In Feb.-Apr. 1999 I helped prepare and present an adult class on Science and Religion at Christ the King Lutheran Church. The outline and handout notes for Feb. 28 are here, as are the handouts for Mar. 7, dealing with Evolution and Creationism, and Mar. 28, dealing with Magic, Miracle, and Mystery. I initially prepared this outline of Science and Religion links for a Table Talk discussion on 1998/12/06. I gave an Introductory talk, and prepared a handout with a bibliography as well as this link page.
The Templeton Foundation is a big supporter of Science & Religion activities, and this site has links to many other resources, like the journal Zygon and the online discussion META listserver. Templeton funds scientific research on religion-related topics; a recent piece broadcast by NPR on the Engines of Our Ingenuity is available, as transcript 1445. Science also had a News Focus piece on Templeton, "Subjecting Belief to the Scientific Method," page 1257-1259 in the 1999 MAY 21 issue.
The Pope recently issued an encyclical on Faith and Reason, available at this site. Related material can be found on the Vatican website. Richard John Neuhaus gives a thorough review of the encyclical in the Dec. 1998 issue of First Things.
PBS recently aired a 1-hour TV special titled Faith & Reason, and has a related site, with a discussion board and video ordering info.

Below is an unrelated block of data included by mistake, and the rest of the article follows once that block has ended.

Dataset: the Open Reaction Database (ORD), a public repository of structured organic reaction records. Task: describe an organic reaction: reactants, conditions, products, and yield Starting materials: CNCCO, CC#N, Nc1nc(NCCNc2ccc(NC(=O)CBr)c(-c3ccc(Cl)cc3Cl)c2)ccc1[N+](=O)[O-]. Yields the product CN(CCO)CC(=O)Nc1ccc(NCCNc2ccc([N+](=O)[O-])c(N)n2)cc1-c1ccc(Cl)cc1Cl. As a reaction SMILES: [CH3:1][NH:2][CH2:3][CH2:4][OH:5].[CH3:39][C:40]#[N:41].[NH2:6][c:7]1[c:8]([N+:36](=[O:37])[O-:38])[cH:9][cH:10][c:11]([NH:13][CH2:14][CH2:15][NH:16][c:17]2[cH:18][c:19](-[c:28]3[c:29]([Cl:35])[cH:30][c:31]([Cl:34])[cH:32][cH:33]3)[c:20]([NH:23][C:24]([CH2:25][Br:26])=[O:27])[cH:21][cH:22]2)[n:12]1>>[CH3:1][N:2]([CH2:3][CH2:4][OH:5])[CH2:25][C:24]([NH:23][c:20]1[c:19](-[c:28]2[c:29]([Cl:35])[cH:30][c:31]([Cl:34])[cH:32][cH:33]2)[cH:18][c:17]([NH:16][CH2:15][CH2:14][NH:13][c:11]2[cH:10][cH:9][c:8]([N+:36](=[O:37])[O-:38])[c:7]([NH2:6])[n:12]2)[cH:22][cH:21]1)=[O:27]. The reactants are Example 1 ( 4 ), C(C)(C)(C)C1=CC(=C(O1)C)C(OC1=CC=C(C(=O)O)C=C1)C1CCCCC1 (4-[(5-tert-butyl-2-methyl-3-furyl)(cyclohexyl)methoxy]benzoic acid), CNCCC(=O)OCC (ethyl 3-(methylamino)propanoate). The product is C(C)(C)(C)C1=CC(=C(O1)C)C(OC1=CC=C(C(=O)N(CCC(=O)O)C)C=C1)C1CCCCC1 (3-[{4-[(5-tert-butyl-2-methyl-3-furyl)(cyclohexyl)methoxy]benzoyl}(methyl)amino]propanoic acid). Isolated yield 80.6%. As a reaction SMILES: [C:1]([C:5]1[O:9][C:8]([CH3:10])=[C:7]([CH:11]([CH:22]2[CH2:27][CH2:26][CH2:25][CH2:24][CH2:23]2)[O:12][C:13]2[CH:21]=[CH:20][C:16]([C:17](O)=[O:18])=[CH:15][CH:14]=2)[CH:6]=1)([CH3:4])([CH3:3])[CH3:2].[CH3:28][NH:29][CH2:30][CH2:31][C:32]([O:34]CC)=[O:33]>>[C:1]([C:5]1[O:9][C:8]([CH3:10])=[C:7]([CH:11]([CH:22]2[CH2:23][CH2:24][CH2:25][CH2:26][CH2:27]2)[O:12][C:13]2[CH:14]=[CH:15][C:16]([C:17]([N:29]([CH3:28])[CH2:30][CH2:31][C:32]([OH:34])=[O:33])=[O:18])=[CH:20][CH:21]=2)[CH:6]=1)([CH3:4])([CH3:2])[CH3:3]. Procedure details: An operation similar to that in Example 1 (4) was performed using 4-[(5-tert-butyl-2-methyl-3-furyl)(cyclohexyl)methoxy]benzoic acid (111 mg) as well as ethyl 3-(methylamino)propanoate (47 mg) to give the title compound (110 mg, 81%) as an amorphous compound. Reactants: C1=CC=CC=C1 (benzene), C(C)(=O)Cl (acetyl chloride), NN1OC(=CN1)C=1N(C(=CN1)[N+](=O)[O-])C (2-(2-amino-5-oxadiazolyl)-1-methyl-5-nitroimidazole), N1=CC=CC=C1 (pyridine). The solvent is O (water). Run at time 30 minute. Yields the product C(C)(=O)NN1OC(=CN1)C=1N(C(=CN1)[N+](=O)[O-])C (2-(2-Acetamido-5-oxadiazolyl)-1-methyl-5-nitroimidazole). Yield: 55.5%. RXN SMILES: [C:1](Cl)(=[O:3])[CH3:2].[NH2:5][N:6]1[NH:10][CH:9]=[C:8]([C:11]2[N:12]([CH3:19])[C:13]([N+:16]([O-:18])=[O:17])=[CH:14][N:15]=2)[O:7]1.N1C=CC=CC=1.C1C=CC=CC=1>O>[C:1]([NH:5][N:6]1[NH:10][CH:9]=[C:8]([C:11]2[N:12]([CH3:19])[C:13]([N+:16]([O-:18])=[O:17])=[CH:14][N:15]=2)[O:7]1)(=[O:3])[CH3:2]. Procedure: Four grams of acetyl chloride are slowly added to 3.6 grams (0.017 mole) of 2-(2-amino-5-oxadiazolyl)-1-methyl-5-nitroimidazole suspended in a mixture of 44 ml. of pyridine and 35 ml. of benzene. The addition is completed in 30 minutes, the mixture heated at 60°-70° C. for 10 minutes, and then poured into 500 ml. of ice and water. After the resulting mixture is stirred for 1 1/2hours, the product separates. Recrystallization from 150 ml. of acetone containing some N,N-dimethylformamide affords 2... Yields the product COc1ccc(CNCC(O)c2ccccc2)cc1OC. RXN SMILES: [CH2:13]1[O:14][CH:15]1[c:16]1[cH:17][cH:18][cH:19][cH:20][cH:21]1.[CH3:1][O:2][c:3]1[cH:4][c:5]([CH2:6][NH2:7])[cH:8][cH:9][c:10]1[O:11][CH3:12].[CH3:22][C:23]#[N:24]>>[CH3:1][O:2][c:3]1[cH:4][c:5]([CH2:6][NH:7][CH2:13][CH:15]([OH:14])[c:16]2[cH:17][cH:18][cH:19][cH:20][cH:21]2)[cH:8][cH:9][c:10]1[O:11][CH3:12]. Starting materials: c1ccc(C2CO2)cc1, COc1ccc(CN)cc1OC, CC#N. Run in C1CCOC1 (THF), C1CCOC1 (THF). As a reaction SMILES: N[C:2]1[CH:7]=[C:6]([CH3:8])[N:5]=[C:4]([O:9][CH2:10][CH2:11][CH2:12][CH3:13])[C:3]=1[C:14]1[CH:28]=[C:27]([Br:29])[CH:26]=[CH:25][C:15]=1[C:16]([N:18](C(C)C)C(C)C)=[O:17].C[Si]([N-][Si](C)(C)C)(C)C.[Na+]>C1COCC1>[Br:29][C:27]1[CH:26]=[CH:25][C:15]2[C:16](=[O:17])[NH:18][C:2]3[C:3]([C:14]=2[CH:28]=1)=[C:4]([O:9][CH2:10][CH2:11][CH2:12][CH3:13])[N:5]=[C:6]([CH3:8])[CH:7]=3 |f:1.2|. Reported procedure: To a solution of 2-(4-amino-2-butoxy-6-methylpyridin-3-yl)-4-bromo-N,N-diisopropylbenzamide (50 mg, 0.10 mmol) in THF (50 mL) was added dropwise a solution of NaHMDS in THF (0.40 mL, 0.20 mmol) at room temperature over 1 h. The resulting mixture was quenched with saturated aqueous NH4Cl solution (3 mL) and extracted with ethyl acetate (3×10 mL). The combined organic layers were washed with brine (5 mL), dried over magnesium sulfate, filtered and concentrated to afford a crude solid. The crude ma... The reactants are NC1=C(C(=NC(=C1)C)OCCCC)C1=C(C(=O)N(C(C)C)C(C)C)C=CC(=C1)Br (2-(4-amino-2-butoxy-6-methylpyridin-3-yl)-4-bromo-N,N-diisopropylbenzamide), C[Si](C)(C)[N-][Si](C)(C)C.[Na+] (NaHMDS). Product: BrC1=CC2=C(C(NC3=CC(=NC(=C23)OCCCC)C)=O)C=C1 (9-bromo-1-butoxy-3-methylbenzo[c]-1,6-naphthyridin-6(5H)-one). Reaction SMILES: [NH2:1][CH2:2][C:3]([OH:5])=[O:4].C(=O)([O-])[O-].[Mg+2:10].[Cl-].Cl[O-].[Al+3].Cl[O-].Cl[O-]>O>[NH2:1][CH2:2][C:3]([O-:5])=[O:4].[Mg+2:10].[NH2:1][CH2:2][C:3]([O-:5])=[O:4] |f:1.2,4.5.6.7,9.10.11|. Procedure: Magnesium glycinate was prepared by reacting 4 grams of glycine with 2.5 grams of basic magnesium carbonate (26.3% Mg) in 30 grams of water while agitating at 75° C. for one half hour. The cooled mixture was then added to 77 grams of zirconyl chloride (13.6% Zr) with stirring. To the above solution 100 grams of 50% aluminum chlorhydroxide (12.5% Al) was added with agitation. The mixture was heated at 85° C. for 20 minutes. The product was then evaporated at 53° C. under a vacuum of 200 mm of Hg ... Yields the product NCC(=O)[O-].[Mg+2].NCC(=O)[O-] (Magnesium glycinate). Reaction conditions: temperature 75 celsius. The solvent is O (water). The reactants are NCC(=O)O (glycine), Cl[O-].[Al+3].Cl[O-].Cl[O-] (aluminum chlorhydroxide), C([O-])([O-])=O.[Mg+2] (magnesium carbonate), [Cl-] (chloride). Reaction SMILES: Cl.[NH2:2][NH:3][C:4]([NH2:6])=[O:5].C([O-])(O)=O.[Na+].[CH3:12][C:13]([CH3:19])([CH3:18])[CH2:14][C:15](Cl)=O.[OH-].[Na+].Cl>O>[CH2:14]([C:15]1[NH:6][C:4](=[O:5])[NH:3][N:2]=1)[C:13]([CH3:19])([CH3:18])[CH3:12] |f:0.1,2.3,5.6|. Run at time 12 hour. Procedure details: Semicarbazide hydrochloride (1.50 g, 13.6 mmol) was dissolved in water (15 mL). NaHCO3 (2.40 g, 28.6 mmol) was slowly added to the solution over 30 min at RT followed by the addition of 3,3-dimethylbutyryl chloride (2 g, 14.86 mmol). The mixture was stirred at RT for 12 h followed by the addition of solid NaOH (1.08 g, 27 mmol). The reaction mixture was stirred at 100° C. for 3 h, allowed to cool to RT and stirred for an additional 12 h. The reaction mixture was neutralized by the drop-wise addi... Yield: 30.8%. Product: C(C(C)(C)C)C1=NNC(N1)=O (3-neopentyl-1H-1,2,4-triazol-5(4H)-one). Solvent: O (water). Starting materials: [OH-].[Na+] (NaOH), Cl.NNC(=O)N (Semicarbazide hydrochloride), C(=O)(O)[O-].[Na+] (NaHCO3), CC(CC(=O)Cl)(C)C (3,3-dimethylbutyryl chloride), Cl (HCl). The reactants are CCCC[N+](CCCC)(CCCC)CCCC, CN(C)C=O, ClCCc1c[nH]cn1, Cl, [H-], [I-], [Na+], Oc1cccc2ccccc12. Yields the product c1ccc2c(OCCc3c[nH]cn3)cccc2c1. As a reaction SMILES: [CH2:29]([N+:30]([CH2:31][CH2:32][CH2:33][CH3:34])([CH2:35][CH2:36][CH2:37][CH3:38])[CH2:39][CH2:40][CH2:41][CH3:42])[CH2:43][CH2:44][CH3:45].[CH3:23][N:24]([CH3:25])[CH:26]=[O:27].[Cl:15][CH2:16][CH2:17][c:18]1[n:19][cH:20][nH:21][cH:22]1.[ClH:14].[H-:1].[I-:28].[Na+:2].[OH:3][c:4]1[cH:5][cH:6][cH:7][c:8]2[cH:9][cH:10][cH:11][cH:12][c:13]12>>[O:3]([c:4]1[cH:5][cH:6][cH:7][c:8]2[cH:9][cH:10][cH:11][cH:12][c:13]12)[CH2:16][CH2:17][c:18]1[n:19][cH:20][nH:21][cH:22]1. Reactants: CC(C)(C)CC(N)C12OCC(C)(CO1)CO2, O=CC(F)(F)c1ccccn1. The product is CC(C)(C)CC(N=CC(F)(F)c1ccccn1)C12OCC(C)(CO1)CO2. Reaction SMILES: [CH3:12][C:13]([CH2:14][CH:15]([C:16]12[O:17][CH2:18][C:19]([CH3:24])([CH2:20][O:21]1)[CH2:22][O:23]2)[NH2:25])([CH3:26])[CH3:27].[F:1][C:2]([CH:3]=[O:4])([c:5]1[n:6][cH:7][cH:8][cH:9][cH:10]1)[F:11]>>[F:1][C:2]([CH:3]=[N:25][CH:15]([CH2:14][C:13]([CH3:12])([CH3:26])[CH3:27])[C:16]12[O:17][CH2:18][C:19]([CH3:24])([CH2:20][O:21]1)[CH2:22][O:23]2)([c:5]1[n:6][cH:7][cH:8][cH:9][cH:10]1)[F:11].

CTNS, the Center for Theology and the Natural Sciences is based in Berkeley; I've subscribed to their quarterly newsletter for many years.
IRAS, the Institute on Religion in an Age of Science has been around since 1954, although I've only recently found their site.
The Chicago Center for Religion and Science is based at our own Lutheran School of Theology at Chicago.
A Chicago Center article deals with the ethics of cloning. Phil Hefner is a Lutheran theologian, whom I believe the Melanchthon Institute had in for a weekend seminar once. There is a related item on Counterbalance.
First Things is a monthly journal of religion and public life, which often carries articles related to science and religion. Intellectually respectable critics of evolution like Phillip Johnson are occasional contributors. A more recent article of his is a review of several books.
CSICOP, the Committee for the Scientific Investigation of Claims of the Paranormal publishes the bimonthly Skeptical Inquirer magazine. They do great work exposing frauds and quacks, but also publish a lot of gratuitously antireligious material.
ICR, the Institute for Creation Research, represents the opposite pole from CSICOP, seeking scientific evidence for a literal reading of biblical creation.
Science & Spirit magazine is published five times a year, and is associated with the Templeton Foundation and IRAS. They also host an online discussion forum.
The American Association for the Advancement of Science has some material online related to science and religion. An example is Science and God: A Warming Trend? This article by Greg Easterbrook was published in AAAS's weekly journal Science, which unfortunately requires a subscription to access fully on line. However, a recent essay by John Brooke in the Dec. 11, 1998 issue is freely available.
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Updated 1999 JUN 04.